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Paxton’s contempt saga officially ends

I’m sure he’s so relieved.

Best mugshot ever

A federal judge has canceled next week’s contempt-of-court hearing for Attorney General Ken Paxton, saying it is not needed because Texas government agencies have begun acknowledging same-sex marriages.

U.S. District Judge Orlando Garcia had ordered Paxton and a state health official to appear in his San Antonio courtroom last month to explain why the state was not listing same-sex marriages on death certificates. Garcia postponed that hearing until Sept. 10 after Paxton said state policies were being changed to allow same-sex marriages to be listed on all state documents, including birth and adoption records.

Paxton last week asked Garcia to cancel the postponed hearing, saying Texas was complying with his order to treat same-sex marriages no differently than opposite-sex unions.

Garcia agreed, saying in an order Tuesday that state officials were properly recognizing same-sex marriages as required by the U.S. Supreme Court’s June opinion that struck down all state bans on gay marriage.

Garcia, however, noted that his office had received letters complaining that gay couples were still being denied marriage licenses in a few counties he did not identify.

See here, here, and here for the background. It would be nice to have more details about those letters Judge Garcia received, but at this point it does seem like the system is finally working as it’s supposed to. If all else fails, Judge Garcia can always reschedule that hearing. He may now be in compliance, but it’s not clear to me that Paxton has learned anything from the experience.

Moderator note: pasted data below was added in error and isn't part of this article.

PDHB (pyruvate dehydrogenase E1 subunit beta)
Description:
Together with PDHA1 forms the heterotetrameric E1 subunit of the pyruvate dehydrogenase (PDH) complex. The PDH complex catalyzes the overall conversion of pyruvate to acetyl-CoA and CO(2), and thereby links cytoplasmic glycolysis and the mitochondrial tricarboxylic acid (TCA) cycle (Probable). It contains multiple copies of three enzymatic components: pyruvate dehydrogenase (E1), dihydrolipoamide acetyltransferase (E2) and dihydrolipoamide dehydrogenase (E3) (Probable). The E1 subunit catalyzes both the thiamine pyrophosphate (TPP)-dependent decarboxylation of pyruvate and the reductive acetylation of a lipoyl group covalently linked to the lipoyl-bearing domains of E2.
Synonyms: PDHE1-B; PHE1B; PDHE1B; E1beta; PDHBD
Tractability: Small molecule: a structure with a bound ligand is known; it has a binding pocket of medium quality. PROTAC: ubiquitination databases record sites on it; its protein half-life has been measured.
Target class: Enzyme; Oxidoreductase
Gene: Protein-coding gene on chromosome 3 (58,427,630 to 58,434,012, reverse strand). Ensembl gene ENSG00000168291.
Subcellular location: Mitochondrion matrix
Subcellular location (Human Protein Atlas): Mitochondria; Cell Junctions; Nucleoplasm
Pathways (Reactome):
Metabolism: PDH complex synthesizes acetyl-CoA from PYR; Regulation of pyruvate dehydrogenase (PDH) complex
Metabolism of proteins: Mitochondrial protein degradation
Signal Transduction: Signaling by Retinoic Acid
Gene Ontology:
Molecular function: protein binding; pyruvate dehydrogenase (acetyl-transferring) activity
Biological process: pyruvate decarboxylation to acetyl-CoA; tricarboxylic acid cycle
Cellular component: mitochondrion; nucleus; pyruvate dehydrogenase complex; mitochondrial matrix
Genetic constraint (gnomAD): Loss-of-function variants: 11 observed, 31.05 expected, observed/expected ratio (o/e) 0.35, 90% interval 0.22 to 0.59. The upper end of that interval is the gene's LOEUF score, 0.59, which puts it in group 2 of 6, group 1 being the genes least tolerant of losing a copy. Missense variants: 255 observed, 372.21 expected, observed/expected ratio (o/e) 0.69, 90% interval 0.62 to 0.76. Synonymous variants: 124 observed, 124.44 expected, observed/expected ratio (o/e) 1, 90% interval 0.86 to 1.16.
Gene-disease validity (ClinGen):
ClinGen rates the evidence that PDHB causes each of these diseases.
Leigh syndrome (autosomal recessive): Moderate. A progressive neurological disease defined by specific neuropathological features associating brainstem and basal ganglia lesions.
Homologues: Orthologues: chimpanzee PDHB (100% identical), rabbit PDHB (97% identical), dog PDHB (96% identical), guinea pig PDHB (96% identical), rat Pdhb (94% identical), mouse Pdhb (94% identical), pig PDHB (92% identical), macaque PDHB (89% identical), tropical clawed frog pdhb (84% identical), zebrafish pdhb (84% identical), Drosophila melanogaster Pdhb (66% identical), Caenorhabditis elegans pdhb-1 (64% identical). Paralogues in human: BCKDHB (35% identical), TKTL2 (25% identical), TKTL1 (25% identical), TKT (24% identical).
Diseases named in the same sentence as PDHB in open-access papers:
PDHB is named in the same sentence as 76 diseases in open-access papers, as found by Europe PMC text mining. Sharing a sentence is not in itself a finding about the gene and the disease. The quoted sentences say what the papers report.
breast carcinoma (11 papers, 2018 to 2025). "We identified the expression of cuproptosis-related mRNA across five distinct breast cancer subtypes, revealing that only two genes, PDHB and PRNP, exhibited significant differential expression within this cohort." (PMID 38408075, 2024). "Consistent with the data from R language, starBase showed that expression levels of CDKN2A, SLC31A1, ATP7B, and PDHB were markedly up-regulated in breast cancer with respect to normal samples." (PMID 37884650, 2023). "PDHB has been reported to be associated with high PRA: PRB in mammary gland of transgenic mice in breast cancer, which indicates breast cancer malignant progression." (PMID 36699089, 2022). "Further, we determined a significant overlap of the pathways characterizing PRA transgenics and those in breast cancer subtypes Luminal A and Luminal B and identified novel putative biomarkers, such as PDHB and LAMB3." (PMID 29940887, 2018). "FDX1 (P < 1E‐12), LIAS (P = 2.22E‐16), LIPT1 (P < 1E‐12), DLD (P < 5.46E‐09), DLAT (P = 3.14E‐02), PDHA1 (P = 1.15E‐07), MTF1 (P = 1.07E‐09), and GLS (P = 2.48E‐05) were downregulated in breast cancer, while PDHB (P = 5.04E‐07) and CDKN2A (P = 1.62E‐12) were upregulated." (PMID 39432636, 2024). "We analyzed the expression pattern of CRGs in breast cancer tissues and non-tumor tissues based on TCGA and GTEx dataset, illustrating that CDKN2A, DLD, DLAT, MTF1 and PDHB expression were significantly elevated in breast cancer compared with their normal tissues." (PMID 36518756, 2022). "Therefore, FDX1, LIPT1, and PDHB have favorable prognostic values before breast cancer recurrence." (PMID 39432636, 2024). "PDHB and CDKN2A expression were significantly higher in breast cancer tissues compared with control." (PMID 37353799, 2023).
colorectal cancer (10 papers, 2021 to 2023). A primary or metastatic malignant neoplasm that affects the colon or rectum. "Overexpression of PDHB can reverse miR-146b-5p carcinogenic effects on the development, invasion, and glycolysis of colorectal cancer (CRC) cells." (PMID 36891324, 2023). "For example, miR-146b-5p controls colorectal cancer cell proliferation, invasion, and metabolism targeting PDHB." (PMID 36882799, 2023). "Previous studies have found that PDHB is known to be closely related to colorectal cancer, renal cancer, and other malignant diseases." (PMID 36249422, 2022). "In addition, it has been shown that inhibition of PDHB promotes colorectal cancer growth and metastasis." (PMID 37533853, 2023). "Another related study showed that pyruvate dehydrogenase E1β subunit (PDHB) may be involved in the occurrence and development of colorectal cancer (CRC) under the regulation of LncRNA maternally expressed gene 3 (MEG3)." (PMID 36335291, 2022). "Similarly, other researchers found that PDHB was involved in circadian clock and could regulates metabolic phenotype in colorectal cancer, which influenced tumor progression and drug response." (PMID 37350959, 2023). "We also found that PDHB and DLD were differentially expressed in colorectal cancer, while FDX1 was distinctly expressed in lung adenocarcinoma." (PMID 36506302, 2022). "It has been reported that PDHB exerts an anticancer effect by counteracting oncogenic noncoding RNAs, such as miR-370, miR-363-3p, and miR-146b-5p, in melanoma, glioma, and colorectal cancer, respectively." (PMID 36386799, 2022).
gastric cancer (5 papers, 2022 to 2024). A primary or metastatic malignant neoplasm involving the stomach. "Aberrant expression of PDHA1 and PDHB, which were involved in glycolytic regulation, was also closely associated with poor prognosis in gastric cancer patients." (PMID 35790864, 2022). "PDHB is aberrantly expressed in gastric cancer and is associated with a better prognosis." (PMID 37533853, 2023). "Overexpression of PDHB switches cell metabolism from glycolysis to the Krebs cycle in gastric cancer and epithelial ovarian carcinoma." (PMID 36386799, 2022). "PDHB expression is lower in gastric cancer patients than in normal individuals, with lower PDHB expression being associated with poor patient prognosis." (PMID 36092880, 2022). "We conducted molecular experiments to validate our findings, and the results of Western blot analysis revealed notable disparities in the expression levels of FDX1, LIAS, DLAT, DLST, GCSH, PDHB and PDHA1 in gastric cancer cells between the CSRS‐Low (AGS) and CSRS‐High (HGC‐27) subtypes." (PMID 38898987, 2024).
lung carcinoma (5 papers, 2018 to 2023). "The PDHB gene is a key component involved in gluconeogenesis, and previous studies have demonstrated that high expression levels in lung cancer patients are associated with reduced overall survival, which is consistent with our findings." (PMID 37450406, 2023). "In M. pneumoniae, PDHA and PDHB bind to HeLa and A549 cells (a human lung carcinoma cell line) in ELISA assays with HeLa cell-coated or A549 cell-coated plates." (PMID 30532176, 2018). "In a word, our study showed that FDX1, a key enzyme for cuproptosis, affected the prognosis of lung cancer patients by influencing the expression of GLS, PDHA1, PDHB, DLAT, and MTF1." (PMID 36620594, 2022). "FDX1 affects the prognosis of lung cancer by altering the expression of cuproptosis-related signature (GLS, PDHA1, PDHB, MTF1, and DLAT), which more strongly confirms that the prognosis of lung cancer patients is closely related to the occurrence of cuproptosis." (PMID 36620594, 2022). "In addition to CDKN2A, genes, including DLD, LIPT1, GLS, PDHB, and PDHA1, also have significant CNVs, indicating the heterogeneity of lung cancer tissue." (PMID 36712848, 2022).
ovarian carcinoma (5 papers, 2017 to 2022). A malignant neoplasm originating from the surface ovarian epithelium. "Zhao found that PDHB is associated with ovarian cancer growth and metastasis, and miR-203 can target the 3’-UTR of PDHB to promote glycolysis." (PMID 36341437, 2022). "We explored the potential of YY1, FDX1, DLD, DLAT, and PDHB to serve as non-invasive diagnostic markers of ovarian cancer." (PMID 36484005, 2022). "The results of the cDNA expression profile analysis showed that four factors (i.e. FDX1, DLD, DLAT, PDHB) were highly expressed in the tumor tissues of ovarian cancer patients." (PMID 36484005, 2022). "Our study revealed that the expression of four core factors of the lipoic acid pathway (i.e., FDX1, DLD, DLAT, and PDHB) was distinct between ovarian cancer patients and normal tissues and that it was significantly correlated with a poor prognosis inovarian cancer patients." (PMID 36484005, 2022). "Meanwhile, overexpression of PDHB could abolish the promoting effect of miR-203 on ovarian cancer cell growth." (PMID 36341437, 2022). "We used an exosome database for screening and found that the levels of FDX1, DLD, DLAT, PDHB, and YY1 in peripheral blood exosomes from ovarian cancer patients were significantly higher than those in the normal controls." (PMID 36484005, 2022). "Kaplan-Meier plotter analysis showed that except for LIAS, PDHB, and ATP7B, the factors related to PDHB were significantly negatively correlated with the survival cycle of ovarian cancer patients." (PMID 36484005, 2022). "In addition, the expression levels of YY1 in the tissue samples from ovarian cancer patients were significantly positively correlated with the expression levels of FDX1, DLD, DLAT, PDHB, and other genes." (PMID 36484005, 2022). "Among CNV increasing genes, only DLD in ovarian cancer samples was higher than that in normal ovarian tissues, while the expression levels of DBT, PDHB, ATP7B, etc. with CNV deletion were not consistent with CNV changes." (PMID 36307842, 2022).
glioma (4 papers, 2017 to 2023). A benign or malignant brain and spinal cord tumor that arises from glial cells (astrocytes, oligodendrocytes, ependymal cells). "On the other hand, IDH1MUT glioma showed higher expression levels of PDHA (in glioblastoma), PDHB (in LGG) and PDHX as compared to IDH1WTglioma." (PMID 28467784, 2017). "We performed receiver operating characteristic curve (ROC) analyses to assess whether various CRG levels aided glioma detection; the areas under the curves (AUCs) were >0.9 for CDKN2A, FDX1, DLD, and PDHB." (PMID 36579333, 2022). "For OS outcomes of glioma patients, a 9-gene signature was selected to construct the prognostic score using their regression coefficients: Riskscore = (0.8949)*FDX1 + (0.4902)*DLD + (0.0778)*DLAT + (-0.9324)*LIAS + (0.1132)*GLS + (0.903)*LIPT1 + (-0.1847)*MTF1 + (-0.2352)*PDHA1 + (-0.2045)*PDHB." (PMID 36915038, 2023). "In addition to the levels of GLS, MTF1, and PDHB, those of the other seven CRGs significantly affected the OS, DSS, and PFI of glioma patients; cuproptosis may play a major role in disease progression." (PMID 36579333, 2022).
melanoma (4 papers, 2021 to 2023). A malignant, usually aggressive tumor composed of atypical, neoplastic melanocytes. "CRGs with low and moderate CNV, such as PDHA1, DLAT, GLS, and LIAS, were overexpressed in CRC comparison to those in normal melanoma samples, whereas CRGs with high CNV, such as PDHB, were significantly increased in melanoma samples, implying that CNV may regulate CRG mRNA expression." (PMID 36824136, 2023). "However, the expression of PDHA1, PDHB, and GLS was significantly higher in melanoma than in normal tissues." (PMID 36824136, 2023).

Though that decision marks something of a win for Paxton, the attorney general’s first assistant bristled at the notion that it was even necessary.

“For better or worse, Tx was never ‘not complying,’” First Assistant Attorney General Chip Roy wrote on Twitter. “There was never basis for contempt hearing for AG or otherwise.”

All the legal wrangling came after Conroe resident John Allen Stone-Hoskins sued the state to amend his husband’s death certificate and add his name as a spouse. Pressure also mounted for the Department of State Health Services to address other such forms.

The death certificate of Stone-Hoskins’ husband, James, has since been amended. And Neel Lane, Stone-Hoskins’ attorney, said in August that fixing those documents “should be the final chapter” in the state recognizing the same-sex marriage ruling.

Garcia’s order did note complaints that some county clerks continue to deny marriage licenses to same-sex couples. While pointing out those issues weren’t before the court, Garcia highlighted the attorney general’s pledge to not represent those clerks in litigation.

“The court expects that Ken Paxton … will utilize [his] unique position to ensure proper implementation of the law across the State of Texas,” Garcia wrote.

He’d better. And please spare us the whining, Chip. Go talk to people like John Stone-Hoskins about how they were being treated and see if you can stand by your statement. Someone needed to get Paxton’s undivided attention, and Judge Garcia was the one to do it. I’m very glad he did.

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One Comment

  1. Bill Daniels says:

    Too bad this didn’t coincide better with Paxton’s OTHER criminal matter. Maybe he could serve concurrent sentences for the security violations, and for enabling county clerks to break the law….kind of a 2-fer, as it were.